His Ecology and Coral, Ecosystem, Abundance, Climate change and Subtropics investigations all form part of his Ecology research activities. His research integrates issues of Relative species abundance, 16S ribosomal RNA and Vibrio in his study of Zoology. His Microbial ecology research incorporates elements of Microorganism and Biological system.

Between 2018 and 2021, his most popular works were:

  • The role of microbial motility and chemotaxis in symbiosis (55 citations)
  • A phylogenomic and ecological analysis of the globally abundant Marine Group II archaea (Ca. Poseidoniales ord. nov.). (45 citations)
  • Simulated Marine Heat Wave Alters Abundance and Structure of Vibrio Populations Associated with the Pacific Oyster Resulting in a Mass Mortality Event. (28 citations)

In his most recent research, the most cited papers focused on:

  • Ecology
  • Bacteria
  • Ecosystem

His primary areas of study are Microbiome, Ecology, Ecosystem, Oyster and Zoology. His Ecology study frequently draws connections to other fields, such as Phyllosphere. His Ecosystem study incorporates themes from Holobiont and Habitat.

His Pacific oyster and Crassostrea study in the realm of Oyster interacts with subjects such as Outbreak and Aquaculture. Justin R. Seymour combines subjects such as Microbial ecology and Antibiotic resistance with his study of Zoology. The various areas that Justin R. Seymour examines in his Coral study include Obligate, Invertebrate, Reef and Marine ecosystem.

This overview was generated by a machine learning system which analysed the scientist’s body of work. If you have any feedback, you can contact us here.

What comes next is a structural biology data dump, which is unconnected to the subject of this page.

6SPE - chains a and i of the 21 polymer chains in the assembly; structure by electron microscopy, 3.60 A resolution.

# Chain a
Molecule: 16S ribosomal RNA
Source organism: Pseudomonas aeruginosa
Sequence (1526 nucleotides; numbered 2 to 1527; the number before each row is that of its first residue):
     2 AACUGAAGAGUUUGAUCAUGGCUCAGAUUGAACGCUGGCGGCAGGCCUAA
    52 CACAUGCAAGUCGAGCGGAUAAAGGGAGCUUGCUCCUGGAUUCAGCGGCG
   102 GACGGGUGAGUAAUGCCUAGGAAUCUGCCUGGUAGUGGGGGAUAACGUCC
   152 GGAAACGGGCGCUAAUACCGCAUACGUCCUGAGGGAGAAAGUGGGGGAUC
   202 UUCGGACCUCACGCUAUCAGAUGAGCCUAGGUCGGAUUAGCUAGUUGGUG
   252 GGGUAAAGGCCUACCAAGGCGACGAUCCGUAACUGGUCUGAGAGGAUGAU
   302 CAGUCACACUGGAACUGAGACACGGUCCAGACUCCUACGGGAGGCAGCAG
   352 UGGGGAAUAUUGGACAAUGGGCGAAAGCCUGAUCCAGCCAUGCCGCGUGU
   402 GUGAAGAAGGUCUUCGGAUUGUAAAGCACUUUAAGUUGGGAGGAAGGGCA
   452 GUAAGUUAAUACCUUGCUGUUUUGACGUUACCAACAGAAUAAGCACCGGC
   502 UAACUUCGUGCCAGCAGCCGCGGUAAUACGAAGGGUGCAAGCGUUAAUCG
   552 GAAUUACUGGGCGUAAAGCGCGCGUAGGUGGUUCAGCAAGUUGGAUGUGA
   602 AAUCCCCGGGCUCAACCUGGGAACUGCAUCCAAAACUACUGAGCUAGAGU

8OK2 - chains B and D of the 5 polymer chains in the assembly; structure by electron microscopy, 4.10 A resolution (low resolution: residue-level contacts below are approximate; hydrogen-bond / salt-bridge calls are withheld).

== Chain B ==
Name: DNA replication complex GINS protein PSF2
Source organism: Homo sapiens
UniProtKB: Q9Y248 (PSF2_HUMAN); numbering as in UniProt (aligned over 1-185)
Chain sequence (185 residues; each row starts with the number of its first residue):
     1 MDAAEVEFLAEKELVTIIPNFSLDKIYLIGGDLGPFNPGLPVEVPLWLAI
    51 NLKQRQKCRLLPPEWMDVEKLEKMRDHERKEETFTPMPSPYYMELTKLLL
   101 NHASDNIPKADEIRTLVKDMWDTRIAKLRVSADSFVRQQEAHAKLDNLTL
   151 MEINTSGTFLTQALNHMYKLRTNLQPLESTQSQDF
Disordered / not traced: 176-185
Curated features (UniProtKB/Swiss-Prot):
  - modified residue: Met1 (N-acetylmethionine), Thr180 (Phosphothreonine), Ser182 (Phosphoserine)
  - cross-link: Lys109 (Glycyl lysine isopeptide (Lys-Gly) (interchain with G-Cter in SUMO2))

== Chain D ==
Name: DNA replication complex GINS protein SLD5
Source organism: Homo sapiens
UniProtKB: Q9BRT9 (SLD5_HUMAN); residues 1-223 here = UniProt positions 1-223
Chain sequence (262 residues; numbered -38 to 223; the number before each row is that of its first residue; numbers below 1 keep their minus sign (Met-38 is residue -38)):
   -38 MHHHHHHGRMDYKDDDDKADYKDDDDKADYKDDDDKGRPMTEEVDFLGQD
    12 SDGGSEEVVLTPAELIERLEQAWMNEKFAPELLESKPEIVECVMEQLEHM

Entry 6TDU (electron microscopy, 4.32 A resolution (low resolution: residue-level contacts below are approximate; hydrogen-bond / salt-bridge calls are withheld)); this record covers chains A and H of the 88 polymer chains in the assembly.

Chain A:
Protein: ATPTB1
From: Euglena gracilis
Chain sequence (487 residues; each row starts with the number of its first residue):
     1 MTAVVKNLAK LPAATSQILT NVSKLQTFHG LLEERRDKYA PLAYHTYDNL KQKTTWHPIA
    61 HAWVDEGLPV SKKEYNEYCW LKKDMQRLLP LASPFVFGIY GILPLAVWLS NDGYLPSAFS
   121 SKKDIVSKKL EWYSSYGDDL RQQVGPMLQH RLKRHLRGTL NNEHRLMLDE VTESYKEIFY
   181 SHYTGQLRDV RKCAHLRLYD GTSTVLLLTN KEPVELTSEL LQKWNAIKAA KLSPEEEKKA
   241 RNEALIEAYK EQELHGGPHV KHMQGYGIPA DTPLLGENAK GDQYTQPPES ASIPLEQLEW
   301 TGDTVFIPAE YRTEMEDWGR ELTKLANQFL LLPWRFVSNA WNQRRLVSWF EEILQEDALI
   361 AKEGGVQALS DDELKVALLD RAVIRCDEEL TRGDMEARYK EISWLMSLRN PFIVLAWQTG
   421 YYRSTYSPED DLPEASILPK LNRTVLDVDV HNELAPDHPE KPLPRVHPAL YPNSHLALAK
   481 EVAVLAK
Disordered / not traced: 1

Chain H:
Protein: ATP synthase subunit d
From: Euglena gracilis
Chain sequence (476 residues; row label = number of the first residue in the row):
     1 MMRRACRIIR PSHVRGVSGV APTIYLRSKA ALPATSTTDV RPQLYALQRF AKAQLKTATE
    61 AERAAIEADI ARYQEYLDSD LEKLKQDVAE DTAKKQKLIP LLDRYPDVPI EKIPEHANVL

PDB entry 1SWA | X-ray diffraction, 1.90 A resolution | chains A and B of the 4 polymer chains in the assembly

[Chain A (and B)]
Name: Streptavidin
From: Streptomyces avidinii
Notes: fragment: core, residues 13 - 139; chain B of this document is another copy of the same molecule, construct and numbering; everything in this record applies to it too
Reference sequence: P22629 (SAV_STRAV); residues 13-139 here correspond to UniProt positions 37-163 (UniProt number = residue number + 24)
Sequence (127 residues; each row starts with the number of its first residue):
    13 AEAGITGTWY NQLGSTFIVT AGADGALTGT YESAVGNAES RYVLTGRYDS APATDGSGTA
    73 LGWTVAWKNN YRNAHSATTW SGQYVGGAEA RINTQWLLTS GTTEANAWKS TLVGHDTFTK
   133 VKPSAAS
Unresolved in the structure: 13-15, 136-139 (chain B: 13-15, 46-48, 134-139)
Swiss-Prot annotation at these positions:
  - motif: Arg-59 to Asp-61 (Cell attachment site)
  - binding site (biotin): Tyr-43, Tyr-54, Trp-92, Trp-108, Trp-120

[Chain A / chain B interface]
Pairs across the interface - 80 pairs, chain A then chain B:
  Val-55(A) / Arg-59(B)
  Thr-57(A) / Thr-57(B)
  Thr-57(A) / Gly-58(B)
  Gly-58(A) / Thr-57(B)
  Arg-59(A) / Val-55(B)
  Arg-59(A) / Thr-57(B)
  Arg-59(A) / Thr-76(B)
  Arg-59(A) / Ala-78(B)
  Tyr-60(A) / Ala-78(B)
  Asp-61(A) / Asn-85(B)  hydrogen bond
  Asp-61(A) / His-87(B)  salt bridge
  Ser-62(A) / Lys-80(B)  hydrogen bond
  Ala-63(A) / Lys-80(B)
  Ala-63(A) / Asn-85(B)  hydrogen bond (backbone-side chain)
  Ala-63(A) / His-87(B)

Best Publications

Zooming in on the phycosphere: the ecological interface for phytoplankton-bacteria relationships.

.
Nature microbiology (2017)

501 Citations

Rapid chemotactic response enables marine bacteria to exploit ephemeral microscale nutrient patches

.
Proceedings of the National Academy of Sciences of the United States of America (2008)

387 Citations

Chemoattraction to Dimethylsulfoniopropionate Throughout the Marine Microbial Food Web

Justin R. Seymour;Justin R. Seymour;Justin R. Seymour;Rafel Simó;Tanvir Ahmed;Roman Stocker.
Science (2010)

343 Citations

Ecology and Physics of Bacterial Chemotaxis in the Ocean

.
Microbiology and Molecular Biology Reviews (2012)

215 Citations

Can we manage coastal ecosystems to sequester more blue carbon

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Frontiers in Ecology and the Environment (2017)

182 Citations

A bacterial pathogen uses dimethylsulfoniopropionate as a cue to target heat-stressed corals

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The ISME Journal (2014)

175 Citations

Iron defecation by sperm whales stimulates carbon export in the Southern Ocean

Trish J. Lavery;Ben Roudnew;Peter Gill;Justin Seymour;Justin Seymour.
Proceedings of The Royal Society B: Biological Sciences (2010)

159 Citations

The role of microbial motility and chemotaxis in symbiosis

.
Nature Reviews Microbiology (2019)

121 Citations

Losses and recovery of organic carbon from a seagrass ecosystem following disturbance.

Peter I. Macreadie;Peter I. Macreadie;Stacey M. Trevathan-Tackett;Charles G. Skilbeck;Jonathan Sanderman.
Proceedings of The Royal Society B: Biological Sciences (2015)

115 Citations

Increased seawater temperature increases the abundance and alters the structure of natural Vibrio populations associated with the coral Pocillopora damicornis

.
Frontiers in Microbiology (2015)

115 Citations